Moreover, he concluded, “...I know that moms and dads are going to buy X number of prints from me for those family groups. It could be grannies there, great-grandmas, aunties, brothers, sisters; they’re gonna buy them because they asked for them. You can’t use it digitally on a USB stick and put it on a wall; and people in their 50’s and 60’s now like to get prints. So I shoot a lot more.”
Shooting more – or a lot – is another strategic upselling tactic Andrew has picked up over the years. Working in conjunction with his collections’ standard offer of 60-70 photos, or 15 double-sided spreads, he knows that the more you shoot the more you’ll have to sell. “[I]t’s a squeeze sometimes to get those photographs in,” he states, “therefore, if [the clients] want that big photograph [they’re] gonna have to purchase another page.”
If it seems like a play on emotion, it may be – but then again nearly all of wedding photography and sales is, moreover, he always, “leave[s] it to the couples,” but, sure enough, “99 times out of 100 they’ll buy more pages from me.”
For Andrew, when it comes to weddings as a photographer: more [pictures] means more [money].
Andrew then concludes by re-affirming an important, often overlooked, group for achieving a big wedding sale – the parents of the couple. As for himself, he admits, “I sell to the parents just as much as I sell to the couple who’s getting married.”
Educate Your Couples on the Importance of Print
Such was the advice from Andrew when he was asked if he had any last tips for photographers to achieve a killer sale and upsell.
“You do that from the get go,” he informed, “all the way through to the sales meeting and – at the end of the meeting as well – and then at the wedding.” What’s worth noting is the thoroughness of this schedule. Truly every step of the way the couples should be educated – and a little more each time.
Educating your clients on the desirability of print from the very beginning - and all throughout the process- will only help you in the long run, implores Andrew.
Most notably, even before that first sales meeting potential couples should be receiving information about the importance of print, albums, and printed products.
How so? Back to Andrew:
“So you buy samples. Great what do you do with them? You take photos, you take videos, you put them on social media, you put them on YouTube, you put them on your website. So you're sharing that, you're sharing that ‘look at me I do these fantastic albums with fantastic photographs in[side].’
So essentially you’re educating your couples and potential couples that print is what you do, “that if you book me you’re gonna get an album,” or other printed product. And this is something you should do.
Then, when you’re couples know this, you can plan around it.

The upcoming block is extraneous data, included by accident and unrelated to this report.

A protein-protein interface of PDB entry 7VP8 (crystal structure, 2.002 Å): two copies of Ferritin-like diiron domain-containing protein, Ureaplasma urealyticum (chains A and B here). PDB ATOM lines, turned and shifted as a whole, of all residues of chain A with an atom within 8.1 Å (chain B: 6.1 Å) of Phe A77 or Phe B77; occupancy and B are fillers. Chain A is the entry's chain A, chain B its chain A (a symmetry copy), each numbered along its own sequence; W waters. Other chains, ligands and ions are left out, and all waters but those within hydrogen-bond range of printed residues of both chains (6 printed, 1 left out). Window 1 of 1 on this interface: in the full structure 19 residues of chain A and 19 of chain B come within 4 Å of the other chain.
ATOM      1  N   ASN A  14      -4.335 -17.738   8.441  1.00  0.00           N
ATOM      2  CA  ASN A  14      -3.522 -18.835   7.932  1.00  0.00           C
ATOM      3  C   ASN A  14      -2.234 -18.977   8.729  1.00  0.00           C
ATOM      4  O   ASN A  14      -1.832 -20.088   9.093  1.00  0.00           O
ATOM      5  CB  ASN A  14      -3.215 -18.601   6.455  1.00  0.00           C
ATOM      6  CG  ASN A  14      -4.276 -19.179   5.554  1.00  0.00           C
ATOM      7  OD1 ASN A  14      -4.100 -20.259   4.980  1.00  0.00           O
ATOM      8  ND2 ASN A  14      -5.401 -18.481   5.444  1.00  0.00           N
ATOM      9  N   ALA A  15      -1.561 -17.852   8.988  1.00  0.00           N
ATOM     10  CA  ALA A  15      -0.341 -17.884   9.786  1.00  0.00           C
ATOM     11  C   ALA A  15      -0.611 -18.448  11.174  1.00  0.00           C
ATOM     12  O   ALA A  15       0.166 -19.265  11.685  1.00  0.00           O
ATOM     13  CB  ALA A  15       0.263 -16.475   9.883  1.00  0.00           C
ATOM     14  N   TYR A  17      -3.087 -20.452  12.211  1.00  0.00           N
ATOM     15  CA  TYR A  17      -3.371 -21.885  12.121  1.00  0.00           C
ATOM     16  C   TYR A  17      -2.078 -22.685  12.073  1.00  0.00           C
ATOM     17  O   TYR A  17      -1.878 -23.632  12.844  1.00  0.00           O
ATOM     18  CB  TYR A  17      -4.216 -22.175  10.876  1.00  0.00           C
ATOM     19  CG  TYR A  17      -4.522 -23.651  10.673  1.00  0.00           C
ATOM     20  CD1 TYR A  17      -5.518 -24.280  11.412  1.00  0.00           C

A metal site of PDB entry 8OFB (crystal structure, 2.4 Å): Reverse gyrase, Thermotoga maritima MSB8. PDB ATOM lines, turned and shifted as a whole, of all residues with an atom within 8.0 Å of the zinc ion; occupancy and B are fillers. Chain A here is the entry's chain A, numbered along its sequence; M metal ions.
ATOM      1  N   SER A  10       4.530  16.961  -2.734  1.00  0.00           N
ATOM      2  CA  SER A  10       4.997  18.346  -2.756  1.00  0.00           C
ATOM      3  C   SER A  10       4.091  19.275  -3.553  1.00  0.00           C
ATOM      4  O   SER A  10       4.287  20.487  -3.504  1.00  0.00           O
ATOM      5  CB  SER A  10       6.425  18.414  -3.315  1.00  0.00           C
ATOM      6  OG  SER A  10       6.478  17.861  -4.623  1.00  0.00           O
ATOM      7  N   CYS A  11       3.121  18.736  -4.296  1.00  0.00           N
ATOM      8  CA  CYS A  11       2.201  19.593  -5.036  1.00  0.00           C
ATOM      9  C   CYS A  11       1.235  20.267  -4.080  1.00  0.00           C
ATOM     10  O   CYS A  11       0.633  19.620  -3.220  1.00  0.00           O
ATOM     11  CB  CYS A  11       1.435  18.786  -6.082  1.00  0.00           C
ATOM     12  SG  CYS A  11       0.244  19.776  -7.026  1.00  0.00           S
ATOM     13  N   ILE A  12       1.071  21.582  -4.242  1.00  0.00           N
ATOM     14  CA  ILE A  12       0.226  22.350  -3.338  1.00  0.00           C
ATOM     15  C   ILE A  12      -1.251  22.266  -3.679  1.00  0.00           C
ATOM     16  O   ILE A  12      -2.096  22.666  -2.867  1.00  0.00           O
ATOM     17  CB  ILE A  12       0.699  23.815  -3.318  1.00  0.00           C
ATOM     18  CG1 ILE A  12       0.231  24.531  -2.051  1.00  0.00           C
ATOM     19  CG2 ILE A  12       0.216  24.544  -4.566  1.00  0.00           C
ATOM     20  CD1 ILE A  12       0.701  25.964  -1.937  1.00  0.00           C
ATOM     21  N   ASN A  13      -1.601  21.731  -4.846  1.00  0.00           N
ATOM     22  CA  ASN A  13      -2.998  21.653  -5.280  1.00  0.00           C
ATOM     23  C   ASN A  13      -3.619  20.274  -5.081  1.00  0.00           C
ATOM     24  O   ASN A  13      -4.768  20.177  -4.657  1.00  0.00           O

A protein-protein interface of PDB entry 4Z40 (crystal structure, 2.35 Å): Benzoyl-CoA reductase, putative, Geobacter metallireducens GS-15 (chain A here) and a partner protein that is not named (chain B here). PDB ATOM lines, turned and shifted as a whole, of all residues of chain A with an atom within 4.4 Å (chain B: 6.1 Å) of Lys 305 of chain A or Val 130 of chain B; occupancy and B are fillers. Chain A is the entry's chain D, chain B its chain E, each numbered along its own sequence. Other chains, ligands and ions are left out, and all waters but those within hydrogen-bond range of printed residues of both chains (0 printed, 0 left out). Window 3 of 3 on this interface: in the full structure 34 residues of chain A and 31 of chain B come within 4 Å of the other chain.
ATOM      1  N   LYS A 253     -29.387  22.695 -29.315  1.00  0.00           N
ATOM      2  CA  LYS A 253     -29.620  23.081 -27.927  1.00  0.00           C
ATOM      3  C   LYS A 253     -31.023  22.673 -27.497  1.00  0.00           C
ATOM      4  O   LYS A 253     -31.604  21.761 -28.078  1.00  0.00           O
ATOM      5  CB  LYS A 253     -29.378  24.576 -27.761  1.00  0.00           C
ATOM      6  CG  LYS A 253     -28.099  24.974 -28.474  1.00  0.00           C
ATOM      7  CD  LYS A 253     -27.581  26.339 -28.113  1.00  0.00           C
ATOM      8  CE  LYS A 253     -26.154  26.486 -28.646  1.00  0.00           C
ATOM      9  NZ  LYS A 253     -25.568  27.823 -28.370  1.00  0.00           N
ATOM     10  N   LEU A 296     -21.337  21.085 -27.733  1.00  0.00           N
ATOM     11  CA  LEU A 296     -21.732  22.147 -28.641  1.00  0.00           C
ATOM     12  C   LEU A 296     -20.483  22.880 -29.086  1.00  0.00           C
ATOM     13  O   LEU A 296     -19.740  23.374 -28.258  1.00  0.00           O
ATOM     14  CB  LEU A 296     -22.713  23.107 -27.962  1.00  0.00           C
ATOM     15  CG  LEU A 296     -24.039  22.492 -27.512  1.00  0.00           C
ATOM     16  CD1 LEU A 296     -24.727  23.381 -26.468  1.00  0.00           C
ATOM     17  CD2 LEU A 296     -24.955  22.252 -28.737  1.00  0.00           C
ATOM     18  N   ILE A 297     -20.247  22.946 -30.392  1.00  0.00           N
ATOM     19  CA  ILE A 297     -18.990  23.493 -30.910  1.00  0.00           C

For example, after educating his clients before their wedding, Andrew goes through the big day shooting for an album. “I'm shooting very wide so I can crop the photograph in to fit an album. I’m shooting big, signature images. And at the time I’m doing that I’m showing them the back of the camera and I’m saying things like ‘that’s gonna look superb as a double-paged spread,’ and you can see them going ‘that’s superb, absolutely!’ and it’s just on the back of a camera. That will sell me prints. That will sell me double pages in an album – a spread.”
Andrew enlightens that once it's established your clients are getting an album you can go through the special day shooting for one and, therefore, be sure your work will translate idyllically into an album.
Another crucial point in the business of successful, well, business and uspelling for photographers: if you put in the work before the shoot and during the shoot the sale after the shoot will come that much easier. And again, it will come naturally to the couple and clients and not feel pushed.
Indeed, as Andrew shows a successful big sale doesn’t start from that phone call after the wedding, but instead well before the couple even books you and then all throughout the time they are your clients.
The Key to the Successful Upsell
As you see it’s just that: a thorough, personal experience. There aren’t really any effective ‘short-cuts’ without appearing like a you’re trying too hard to push an extra sale. Instead, take the time to get to know your couples and plan accordingly the rest should almost naturally fall into place.
Yet, with that said don’t be afraid to play the salesperson. After all, as Andrew bluntly reminds as professional wedding photographers, “It doesn’t matter what your work looks like if you can’t sell it to a couple.”
It may pain you to admit, but the truth is if you're a professional photographer you're also a business and retail person. Approach things with that in mind and you'll better your business and yourself.
On the big day you are first and foremost a professional photographer, but you’re also always a business person – it’s important to keep this in mind. Andrew himself often catches himself realizing this. As he finishes a tip about letting clients see and feel his albums and explore his ‘studio’ in his absence he concludes, “it works in retail and I’m in retail. I’m selling albums.”
Upselling: that’s the secret to more money as a photographer. Done right, yeah, it may take some work, it may take some effort to get it right for you – but it’s work in the right place. It’s work that will leave you reflecting with your feet up on a luxurious vacation thinking, yeah, this is more than worth it.